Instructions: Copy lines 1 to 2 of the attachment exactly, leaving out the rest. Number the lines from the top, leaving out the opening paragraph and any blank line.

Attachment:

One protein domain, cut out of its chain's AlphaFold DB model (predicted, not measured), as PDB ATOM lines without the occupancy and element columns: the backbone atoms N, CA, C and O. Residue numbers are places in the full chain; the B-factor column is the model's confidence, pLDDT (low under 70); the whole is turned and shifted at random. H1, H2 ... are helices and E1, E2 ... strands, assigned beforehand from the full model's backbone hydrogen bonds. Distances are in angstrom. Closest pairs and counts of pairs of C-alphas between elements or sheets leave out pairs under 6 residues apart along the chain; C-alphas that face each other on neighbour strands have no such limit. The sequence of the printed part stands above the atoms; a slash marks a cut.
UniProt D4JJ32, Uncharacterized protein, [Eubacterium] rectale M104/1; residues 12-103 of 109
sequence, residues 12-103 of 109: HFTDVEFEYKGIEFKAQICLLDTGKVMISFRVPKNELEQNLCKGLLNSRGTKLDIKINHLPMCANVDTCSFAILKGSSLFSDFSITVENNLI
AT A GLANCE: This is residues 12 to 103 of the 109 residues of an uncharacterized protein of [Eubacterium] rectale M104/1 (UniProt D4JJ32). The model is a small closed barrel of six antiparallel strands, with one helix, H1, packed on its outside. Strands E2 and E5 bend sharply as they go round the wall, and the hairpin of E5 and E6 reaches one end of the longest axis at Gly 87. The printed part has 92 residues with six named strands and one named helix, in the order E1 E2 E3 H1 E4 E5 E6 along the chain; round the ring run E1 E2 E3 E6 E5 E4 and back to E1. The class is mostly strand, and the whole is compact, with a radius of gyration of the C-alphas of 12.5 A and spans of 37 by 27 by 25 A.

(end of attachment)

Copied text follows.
UniProt D4JJ32, Uncharacterized protein, [Eubacterium] rectale M104/1; residues 12-103 of 109
sequence, residues 12-103 of 109: HFTDVEFEYKGIEFKAQICLLDTGKVMISFRVPKNELEQNLCKGLLNSRGTKLDIKINHLPMCANVDTCSFAILKGSSLFSDFSITVENNLI